Researchers at the University of California, Los Angeles are developing the future of RAM. MeRAM, an upgrade from MRAM, is a new standard of non-volatile and power efficient memory which could be used to make better and faster computers in the future.

Researchers at the University of California, Los Angeles are developing the future of RAM, the computer component which stands between hefty but sluggish hard drives, and the processor of PCs. MeRAM, which stands for magnetoelectric RAM, is the university's improvement on one advanced RAM technology known as MRAM, or Magnetoresistive RAM.


An implimentation of magnetoresistive RAM (MRAM)

MRAM used spin transfer torque (STT) technology, which depends on the rotation and charge of electrons to store information. MRAM does not have great data density, meaning that less information can be stored on a chip of it. This is because the electrons on which STT is based cannot be too close together, or else errors can occur when writing data

The University of California's MeRAM fixes this problem by using a different method to write information to chips, which makes MeRAM five times more efficient when it comes to data density. Not only that, but the new method also allows the RAM to use 10 to 1000 times less energy.


A schematic of magnetoelectric RAM (MeRAM)

When it comes to RAM, there are many types of RAM which have seen the light of day and then back into the dustbin. At different times, an average desktop computer might have contained SRAM, DRAM, Rambus DRAM, SDRAM, and the most commonly used today, DDR SDRAM. The most current of the latter is DDR3, a standard which no gamer worth his weight in feathers would ever go without.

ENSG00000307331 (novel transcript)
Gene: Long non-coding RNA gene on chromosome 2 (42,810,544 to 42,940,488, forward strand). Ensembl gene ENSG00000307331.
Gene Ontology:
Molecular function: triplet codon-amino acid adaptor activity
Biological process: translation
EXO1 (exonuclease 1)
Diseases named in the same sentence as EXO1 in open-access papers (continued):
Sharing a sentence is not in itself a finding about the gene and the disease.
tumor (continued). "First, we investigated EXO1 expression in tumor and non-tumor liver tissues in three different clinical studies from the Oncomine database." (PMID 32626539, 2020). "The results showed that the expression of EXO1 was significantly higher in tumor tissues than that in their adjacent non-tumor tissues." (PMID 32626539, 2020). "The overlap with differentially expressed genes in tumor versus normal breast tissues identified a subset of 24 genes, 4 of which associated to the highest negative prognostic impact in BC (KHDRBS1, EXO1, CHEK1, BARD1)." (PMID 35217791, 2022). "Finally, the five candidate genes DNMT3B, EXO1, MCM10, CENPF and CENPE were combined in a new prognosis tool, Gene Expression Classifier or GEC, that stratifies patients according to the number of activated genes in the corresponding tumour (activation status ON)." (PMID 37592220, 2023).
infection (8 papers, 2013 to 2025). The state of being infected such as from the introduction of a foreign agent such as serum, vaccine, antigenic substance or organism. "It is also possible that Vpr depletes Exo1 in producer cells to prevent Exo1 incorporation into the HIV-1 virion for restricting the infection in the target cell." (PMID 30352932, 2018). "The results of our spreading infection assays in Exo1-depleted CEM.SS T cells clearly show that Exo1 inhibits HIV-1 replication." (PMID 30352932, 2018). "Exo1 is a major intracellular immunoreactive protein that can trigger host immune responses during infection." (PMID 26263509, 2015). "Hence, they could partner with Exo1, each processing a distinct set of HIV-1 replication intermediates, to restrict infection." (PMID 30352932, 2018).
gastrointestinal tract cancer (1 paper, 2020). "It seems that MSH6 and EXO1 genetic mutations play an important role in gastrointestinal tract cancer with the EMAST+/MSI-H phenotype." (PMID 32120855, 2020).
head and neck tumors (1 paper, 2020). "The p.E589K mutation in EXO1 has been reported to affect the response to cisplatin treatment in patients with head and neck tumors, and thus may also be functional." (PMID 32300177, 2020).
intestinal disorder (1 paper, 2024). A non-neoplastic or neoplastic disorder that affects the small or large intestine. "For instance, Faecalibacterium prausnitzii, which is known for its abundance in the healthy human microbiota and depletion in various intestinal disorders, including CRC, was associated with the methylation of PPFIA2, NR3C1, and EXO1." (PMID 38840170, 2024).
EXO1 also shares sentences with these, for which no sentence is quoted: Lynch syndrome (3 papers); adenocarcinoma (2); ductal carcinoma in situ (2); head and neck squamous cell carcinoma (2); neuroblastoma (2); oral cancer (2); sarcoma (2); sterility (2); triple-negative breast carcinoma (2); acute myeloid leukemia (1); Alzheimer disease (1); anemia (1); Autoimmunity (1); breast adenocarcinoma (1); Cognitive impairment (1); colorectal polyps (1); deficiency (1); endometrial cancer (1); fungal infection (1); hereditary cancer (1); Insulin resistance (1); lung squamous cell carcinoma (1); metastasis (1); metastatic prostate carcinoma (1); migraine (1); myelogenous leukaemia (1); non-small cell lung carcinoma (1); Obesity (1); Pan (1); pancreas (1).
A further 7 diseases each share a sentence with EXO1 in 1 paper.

But as various as these types may seem, they all have at least one thing in common: volatility. That is to say that, almost all RAM loses its memory as soon as it loses power. In fact, this is part of the reason why hard drives exist – RAM is not suitable for long term storage, because it always has to be connected to a power source.

But MeRAM and its predecessor are exceptions to this principle of volatility. MeRAM is actually a type of “Non-Volatile RAM”. This means that the chips are capable of holding memory even while the system is powered down.

One advantage of non-volatility includes the fact that, when a computer system with non-volatile memory experienced power loss, unsaved data wouldn't necessarily disappear like it would in regular computers. Using MeRAM, a computer could potentially boot back up into its original state, all information left intact.

Computer processors are getting faster, hard drives are getting faster, and now it is time for RAM take a step further in its development. Thankfully, it won't be difficult to get MeRAM on the market, since it is constructed similarly to MRAM. Therefore, manufacturers already producing MRAM could potentially start creating the new standard without entirely new facilities.

Source: overclockersclub via UCLA